It is increasingly clear that the modern consumer is immensely digital, global and indeed influential, with access to products, services and companies at their fingertips, 24/7. This digital revolution has infinitely increased competition, consequently pushing companies to not only innovate products but also how they deliver those products to their consumers. Thanks to digitisation (and the ability to “go viral) modern consumerism is subject to a heightened sense of trending – with products suddenly, and aggressively peaking in demand – often most unexpectedly.
Consider for a moment the unbridled desire for Fidget Spinners that gripped the world in early 2017. The term first began trending on Google in January 2017, gripping tweens, teens and adults alike in a buying frenzy (accompanied by countless YouTube trickster videos and academic debates about the effectiveness of the toy). By April 2017, the toy accounted for as much as 17% of all the online toys sales globally, with Amazon reporting that the gadget claimed a 14% share of their top 10 consumed products during that month. At around the same time, retail stores moved to latch on to the trend, placing orders for tens of thousands of units which hit shelves by mid-May. Unfortunately, by then, the cool kids had already moved on, regaling the phenomenon to the dusty, forgotten bottom of most toy chests. Many retailers were left overstocked with products whose demand had been as fleeting as the wind.
In a world where demand is increasingly fickle, unexpected and short-lived, the ability of a supply chain to react flexibly and rapidly is paramount. This ability, however, does not often come cheaply raising the question of how to balance cost with dexterity, and even more so, is an organisations supply chain likely to require such dexterity? The answer to such challenges may lie in understanding the definition, benefits and differences between two types of supply chain approaches, namely lean or agile – as well as determining which is best suited to a particular organisation.
Lean Supply Chain
Lean methodology has its roots in manufacturing, borne out of the Toyota plant in Japan soon after the Second World War. The basic principles of Lean are to strive for perfection through continuous improvement and the elimination of waste (physical, time and movement) throughout a process. The method soon took hold beyond manufacturing, moving into the realm of supply chain to enable value creation by decreasing costs. Supply chains functioning according to Lean principles are ideally geared towards managing high volumes at lowered costs per units while being highly reliable and predictable. A truly Lean supply chain coordinates the activities of up-and-downstream partners in unison towards a common goal of eliminating any action or step that does not add value, often relying on robust preplanning completed months, if not years in advance.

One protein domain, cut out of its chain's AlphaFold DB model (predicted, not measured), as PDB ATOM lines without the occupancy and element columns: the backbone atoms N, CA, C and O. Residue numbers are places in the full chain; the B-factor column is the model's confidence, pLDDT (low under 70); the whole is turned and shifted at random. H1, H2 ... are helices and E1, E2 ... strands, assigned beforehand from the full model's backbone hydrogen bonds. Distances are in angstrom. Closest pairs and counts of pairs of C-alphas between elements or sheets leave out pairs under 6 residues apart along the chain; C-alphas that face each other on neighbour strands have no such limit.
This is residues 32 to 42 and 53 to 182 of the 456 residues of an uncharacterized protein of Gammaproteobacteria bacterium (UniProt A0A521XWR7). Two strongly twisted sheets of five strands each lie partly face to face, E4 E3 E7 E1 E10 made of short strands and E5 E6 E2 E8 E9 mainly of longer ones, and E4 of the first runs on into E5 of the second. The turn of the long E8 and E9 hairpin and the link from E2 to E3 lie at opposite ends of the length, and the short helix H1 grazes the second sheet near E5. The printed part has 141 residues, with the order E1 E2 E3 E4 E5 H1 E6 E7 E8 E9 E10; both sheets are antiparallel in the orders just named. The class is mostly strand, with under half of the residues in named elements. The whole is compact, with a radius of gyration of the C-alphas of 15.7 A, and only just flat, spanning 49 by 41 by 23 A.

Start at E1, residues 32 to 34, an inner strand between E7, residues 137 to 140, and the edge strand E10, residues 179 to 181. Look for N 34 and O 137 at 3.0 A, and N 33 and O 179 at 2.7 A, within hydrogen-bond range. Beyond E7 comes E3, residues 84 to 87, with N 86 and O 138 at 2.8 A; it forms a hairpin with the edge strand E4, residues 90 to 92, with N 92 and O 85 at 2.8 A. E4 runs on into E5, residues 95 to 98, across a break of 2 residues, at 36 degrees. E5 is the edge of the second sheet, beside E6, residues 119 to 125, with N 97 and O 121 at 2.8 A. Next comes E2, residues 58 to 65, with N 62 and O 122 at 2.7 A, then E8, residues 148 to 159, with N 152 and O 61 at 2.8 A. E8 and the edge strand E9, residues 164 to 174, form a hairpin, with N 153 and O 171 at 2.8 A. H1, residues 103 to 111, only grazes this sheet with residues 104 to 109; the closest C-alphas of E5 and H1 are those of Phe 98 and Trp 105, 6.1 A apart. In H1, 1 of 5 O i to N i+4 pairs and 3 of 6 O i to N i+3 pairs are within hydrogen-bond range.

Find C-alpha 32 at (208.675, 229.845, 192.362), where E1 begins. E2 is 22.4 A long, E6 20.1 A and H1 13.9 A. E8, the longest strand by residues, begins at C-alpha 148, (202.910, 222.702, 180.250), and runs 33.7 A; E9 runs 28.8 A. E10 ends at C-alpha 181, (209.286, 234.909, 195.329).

There is no doubt that such a supply chain is well suited to products with minimal demand variability that is almost impervious to economic pressures or consumer trends. In most cases, such inelastic demand can be found in functional products, such as toilet paper or bread. A Lean supply chain continuously searches to eliminate anything that does not create value for consumers and relies on its ability to produce and deliver precisely according to demand. This method has long been sufficient, and still is for many; however, the need to be able to respond quickly to changes requires a supply chain to handle unpredictability
The Agile Supply Chain
From the mid-90’s onwards the concept of organisations being “ready- for-change” took hold, becoming encapsulated in the term ‘Agility’. From a business perspective, agility as a demand strategy allows a supply chain to be more responsive to volatile markets, while at the same time focussing on cost, speed and efficiency. Agile supply chains rely heavily on real-time data and use such to trigger the finalisation of products per demand. For example, a wait-and-see approach might mean product agnostic components are manufactured and sub-assembled, but final products are only completed once demand is known, typically post order. This type of supply chain is ideally suited to products with low volumes and high variability in terms of customisable components. Fashion is an excellent example of a product requiring agility, as organisations such as Zara have adopted agile supply chains to great success. While responsiveness within rapidly changing markets is essential, this option is not always a low-cost one.
A Hybrid, perhaps?
For many modern supply chains, there is a growing realisation that Agile and Lean can coexist within one system. Attributes such as waste elimination and value creation can very successfully operate in an environment geared to responsiveness. Organisations adopting a hybrid supply chain tend to utilise Lean methodology for more stable, established products, and the Agile methodology for new or seasonal products. Such hybrid or “Leagile” supply chains are ideal for so-called mass customisations, where smaller quantities of unique products are moved through the value chain, as well as for products with fluctuating demand that have long lead times. Hybrid supply chain strategy allows organisations to access the benefits of both methodologies, in others, being able to obtain flexibility and responsiveness, while remaining cost-effective.
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